The handbook continues: “For example, we do not expect the same level of knowledge or expertise from a self-employed un-represented individual as we do from a large multinational company. We would expect a higher degree of care to be taken over large and complex matters than simple straightforward ones.”
Penalties range between 0%, for example where it is determined that despite reasonable care having been taken, an error occurred, to 100% of the net VAT lost, where an error has been deemed to be both ‘deliberate’ (i.e. the taxpayer knew that VAT should have been declared) and ‘concealed’ (i.e. the taxpayer took steps to hide the error from HMRC).
HMRC expects business owner(s) to ensure that they and their employees take reasonable care when compiling and submitting VAT returns. If reasonable care is not taken, this pushes the behaviour category (and therefore the penalty amount) into the ‘careless’ category. Where carelessness is determined, penalties will range from 0-30% of the net tax due; behaviour leading to non-compliance that is deemed ‘deliberate’ carries a penalty range of 20-70%.
Reasonable care includes putting procedures in place to ensure accurate and timely returns are filed, and seeking input from a specialist for an unknown, such as the VAT treatment of a particular transaction. The expectation is that sufficient effort will be made to ensure the timely and accurate filing of returns. If a matter is still uncertain, despite taking such steps, HMRC suggest that the matter is highlighted to them, at the same time as the return is filed or in advance of a transaction occurring.
Finally, behaviour deemed to be both deliberate and concealed can result in a penalty between 30-100%, with emphasis on the upper end. The discussion around the boundaries can be open to subjective judgement, and it’s often in these situations that we are called on to work with our clients, and to formulate a case for a favourable judgement.
A penalty within a certain category can be reduced if it’s disclosed to HMRC in an ‘unprompted manner’, at a time when HMRC are not enquiring or actively looking into that taxpayer’s affairs. Whether an error is ‘prompted’ by HMRC can be open to debate. For example, would it be prompted if the matter was in the process of being disclosed to HMRC when HMRC contacted the taxpayer to arrange a routine VAT inspection? An unprompted disclosure can result in a significant reduction of a penalty amount; in addition, factors such as helping HMRC look into the background to the error, providing additional information as requested by HMRC, and seeking professional assistance in dealing with the matter are all factors that can potentially reduce the penalty.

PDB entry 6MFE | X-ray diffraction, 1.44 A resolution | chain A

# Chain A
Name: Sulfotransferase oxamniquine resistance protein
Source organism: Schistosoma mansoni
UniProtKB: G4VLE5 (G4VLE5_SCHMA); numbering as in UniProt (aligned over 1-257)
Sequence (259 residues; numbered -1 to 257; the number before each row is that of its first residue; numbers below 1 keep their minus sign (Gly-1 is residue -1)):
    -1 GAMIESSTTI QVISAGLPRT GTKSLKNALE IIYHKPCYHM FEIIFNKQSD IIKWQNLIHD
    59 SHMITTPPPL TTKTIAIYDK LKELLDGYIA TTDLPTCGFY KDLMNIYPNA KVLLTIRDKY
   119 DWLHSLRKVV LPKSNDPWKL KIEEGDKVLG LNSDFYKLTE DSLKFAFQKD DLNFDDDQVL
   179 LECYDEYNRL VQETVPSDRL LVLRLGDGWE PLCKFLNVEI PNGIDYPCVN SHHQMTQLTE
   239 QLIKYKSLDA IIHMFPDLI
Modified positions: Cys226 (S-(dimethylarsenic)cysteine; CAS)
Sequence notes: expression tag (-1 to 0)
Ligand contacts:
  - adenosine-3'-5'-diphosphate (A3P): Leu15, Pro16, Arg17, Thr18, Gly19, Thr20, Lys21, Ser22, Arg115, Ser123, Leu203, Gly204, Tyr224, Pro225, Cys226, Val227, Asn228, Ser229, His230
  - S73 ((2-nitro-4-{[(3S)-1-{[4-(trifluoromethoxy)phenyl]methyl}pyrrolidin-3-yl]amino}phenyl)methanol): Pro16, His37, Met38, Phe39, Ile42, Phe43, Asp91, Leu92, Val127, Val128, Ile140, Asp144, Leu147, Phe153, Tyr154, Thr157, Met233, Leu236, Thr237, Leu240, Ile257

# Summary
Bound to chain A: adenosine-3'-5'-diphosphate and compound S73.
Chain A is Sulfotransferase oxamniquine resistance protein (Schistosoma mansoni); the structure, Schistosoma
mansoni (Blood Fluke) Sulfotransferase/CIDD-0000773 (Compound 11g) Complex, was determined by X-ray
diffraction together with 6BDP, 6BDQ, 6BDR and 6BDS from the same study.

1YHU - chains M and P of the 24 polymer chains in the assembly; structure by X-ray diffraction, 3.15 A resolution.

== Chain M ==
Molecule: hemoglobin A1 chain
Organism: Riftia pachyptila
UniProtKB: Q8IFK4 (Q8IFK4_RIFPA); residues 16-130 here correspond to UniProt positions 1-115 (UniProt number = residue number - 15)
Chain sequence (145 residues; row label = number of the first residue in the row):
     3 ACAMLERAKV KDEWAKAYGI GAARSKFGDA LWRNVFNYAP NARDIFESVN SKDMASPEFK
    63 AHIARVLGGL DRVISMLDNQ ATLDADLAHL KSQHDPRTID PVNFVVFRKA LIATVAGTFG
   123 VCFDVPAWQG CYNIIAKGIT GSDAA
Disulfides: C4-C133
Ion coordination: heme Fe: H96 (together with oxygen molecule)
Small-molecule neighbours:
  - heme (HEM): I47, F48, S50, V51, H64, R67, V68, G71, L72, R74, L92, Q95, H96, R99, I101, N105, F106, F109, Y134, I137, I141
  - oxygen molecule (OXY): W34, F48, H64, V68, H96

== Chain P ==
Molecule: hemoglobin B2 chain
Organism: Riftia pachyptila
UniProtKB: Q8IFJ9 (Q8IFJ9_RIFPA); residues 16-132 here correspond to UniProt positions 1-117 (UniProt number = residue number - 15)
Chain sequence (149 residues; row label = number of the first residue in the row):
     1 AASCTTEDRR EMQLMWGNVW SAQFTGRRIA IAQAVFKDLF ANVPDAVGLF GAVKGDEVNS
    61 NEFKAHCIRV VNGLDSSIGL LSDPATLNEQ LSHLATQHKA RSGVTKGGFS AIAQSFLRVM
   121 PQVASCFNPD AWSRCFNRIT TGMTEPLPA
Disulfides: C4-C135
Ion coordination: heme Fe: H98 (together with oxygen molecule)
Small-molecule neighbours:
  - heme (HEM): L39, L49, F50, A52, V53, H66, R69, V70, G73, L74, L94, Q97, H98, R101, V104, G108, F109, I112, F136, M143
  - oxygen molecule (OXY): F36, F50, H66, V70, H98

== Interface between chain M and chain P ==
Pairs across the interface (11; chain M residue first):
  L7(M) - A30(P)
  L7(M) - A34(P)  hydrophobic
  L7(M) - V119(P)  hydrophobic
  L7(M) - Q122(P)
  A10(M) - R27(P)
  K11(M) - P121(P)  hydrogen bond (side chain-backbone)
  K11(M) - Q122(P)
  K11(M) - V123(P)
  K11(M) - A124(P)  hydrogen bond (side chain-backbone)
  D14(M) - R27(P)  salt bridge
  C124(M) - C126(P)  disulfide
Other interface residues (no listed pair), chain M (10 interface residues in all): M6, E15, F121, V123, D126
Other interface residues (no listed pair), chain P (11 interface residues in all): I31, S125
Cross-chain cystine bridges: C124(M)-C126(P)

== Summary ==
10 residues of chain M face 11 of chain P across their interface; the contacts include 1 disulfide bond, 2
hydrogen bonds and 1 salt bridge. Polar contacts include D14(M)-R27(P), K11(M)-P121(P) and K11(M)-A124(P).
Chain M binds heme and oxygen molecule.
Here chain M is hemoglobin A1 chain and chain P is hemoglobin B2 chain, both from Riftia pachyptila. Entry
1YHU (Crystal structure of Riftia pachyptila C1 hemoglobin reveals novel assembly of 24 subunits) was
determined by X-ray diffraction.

Although certain VAT errors may fall below the limit for separate disclosure to HMRC, and can therefore be adjusted on a current VAT return, there is still scope for HMRC to raise a penalty for non-disclosure despite this. We would always recommend that the implications of such matters are considered before deciding not to disclose to HMRC.
In terms of mitigating a penalty amount, there is also the concept of ‘reasonable excuse’. This arises when a taxpayer has not met a legal requirement – for example, failing to notify their liability to register for tax, file a return or pay tax – but believes there is a reason why this should not be penalised. There’s a lot of case law surrounding the area of reasonable excuse, and what might be treated as reasonable in one case may not be viewed the same way in another instance.
In our experience, the root cause of VAT problems is rarely negligence. Instead it’s much more likely to be carelessness, or the absence of clear systems and processes, or fear of the unknown, or ignorance of the law regarding taxation. All businesses can suffer from mistakes caused by genuine human error, the results of staff turnover, and the loss of expertise and sometimes of focus. Sickness and other unplanned absences of key members of a team can all be factors that can lead to genuine and innocent errors.
However, allowing these situations to continue over time, or taking no action to regain tax compliance, can quickly escalate the behaviour to the ‘careless’, ‘deliberate’ or even ‘concealed’ penalty categories, meaning higher penalty charges and greater HMRC scrutiny.
Whatever the underlying behaviour that leads to a VAT error, or a failure to notify or a failure to file and pay tax, we are experienced in supporting our clients to get their VAT in order and have had considerable success in supporting clients in mitigating or cancelling potential penalties. Ideally though, the question of a penalty will not arise – we also review matters such as VAT compliance procedures, to provide a business with bespoke guidance on the key steps to take to avoid incurring a penalty.
As always, awareness and prevention is usually better than cure.